Healthcare-associated infections continue to plague
hospitals across the country, despite advancements in prevention strategies. In fact, the Centers for Disease Control and Prevention (CDC) reports
that about one in 25 hospitals has at least one healthcare-associated infection, “on any given day.” Prevention
is becoming increasingly difficult since many of these harmful organisms are developing resistance to currently available antibiotics. However, things may be looking up.
Duke Health researchers have found
that a tool may help hospitals make a some headway in the fight against antibiotic-resistant bacteria. The tool in question? A UVC machine, which uses a kind of ultraviolet light to kill harmful bacteria that may remain in patient rooms even after they have been chemically disinfected. The researchers report that these machines can reduce “transmission of four major superbugs by a cumulative 30%.”
Even though some hospitals have already started using UVC
machines in combination with “standard chemical disinfection
,” there is not much research available on how effective these machines are in eliminating dangerous bacteria.
Therefore, Duke Health researchers decided to conduct a large randomized trial—consisting of over 21,000 patients—comparing the effectiveness of several different cleaning methods on eliminating different pathogens from the environment. The researchers compared quaternary ammonium followed by UV light, subbing chlorine bleach instead of quaternary ammonium without any UV light, and using chlorine bleach followed by UV light.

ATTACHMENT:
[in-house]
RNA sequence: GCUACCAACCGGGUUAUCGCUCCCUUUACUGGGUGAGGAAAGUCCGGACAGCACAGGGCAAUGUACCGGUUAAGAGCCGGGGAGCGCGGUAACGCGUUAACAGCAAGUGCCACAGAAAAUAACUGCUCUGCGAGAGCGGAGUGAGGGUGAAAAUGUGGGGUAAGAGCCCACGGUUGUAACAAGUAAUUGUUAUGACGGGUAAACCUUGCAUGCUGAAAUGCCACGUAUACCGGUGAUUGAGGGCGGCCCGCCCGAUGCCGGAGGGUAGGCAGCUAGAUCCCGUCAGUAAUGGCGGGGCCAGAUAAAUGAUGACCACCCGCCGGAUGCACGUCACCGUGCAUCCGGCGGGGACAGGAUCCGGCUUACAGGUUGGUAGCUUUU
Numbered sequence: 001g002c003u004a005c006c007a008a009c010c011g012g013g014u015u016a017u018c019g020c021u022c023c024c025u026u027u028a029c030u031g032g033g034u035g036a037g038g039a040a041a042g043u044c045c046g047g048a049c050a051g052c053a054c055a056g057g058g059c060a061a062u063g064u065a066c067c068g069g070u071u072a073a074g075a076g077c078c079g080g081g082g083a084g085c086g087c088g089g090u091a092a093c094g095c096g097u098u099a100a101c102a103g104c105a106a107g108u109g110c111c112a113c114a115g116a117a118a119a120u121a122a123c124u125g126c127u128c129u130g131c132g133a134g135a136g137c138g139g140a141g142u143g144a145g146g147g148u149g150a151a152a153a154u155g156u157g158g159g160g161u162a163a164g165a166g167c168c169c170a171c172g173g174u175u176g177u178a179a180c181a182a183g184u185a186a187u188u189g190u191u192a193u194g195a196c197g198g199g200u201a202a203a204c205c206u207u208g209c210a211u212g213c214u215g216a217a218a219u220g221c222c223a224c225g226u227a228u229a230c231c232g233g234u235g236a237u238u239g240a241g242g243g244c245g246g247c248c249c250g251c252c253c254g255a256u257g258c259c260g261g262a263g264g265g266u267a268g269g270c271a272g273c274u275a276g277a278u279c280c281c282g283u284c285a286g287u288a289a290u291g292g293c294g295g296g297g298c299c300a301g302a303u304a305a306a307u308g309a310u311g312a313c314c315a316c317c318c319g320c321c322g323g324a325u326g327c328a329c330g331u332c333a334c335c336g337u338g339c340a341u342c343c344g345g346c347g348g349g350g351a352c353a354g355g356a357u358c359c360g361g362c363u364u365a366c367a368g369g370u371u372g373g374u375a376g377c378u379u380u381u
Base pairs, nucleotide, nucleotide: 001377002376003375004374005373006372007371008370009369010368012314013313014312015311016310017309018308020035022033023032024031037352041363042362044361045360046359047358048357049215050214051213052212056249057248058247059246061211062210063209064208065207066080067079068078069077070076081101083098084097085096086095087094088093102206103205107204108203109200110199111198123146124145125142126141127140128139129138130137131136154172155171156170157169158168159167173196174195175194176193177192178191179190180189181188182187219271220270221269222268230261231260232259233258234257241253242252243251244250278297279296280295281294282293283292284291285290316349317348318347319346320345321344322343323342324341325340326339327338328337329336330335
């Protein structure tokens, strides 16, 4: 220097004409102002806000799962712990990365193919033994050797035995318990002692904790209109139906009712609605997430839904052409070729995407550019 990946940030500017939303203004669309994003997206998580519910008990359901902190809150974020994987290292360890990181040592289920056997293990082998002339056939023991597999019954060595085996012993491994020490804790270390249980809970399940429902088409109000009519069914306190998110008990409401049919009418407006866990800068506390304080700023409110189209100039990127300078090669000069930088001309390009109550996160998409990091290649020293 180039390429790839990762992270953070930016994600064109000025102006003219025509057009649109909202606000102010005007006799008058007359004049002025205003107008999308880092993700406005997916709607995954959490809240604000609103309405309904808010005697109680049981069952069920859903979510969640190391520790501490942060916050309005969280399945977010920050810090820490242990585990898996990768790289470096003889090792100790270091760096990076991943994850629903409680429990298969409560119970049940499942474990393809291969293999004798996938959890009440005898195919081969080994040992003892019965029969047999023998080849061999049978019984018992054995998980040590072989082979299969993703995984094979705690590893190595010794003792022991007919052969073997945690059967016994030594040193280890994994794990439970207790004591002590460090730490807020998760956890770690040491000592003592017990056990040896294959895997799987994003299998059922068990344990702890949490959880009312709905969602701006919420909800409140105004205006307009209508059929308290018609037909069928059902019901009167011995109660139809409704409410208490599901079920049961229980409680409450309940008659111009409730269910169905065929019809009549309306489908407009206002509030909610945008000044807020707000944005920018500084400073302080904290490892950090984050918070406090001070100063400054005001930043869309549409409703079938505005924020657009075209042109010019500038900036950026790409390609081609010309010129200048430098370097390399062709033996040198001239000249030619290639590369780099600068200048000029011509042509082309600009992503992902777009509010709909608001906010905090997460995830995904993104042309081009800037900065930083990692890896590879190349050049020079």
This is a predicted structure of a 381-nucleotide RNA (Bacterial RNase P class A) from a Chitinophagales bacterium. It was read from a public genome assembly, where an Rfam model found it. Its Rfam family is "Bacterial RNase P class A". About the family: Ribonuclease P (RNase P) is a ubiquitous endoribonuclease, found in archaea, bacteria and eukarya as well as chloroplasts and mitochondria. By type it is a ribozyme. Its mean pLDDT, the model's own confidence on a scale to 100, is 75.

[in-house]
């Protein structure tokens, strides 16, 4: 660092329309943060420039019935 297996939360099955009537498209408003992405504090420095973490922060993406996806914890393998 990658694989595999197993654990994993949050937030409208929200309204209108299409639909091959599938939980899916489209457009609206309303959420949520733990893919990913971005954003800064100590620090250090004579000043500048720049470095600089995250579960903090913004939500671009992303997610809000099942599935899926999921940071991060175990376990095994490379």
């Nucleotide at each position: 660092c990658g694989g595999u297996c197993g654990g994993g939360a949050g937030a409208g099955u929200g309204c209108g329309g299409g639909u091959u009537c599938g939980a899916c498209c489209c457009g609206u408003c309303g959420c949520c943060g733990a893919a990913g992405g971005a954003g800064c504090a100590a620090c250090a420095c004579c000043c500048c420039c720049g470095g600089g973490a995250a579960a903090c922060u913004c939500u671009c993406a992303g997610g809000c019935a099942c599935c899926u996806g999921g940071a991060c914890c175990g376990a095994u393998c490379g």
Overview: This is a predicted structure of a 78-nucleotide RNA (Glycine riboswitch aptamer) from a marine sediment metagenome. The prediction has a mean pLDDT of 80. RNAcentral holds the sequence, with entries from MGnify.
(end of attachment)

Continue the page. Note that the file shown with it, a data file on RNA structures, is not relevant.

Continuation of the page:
The study focused on the effectiveness of removing four drug-resistant organisms that are known to plague hospitals the most: methicillin-resistant Staphylococcus aureus
(MRSA), vancomycin-resistant enterococci (VRE), Clostridium difficile
, and Acinetobacter
“These are the top four bad bugs that we’ll see in hospitals. When patients get infections from these organisms they have long hospital stays, often require intensive care, and have basically a major interruption in their lives because of the ill effects of these types of infections,”said lead investigator Deverick J. Anderson, MD, an infectious disease specialist at Duke Health explained in an educational video
The trial was conducted at nine hospitals over the course of two years, from 2012 to 2014. According to Dr. Anderson, “We had two tertiary care centers, Duke and UNC, a [Veterans Affairs] VA, and six different community hospitals, so it was a good representation of all of the different areas where care is provided.”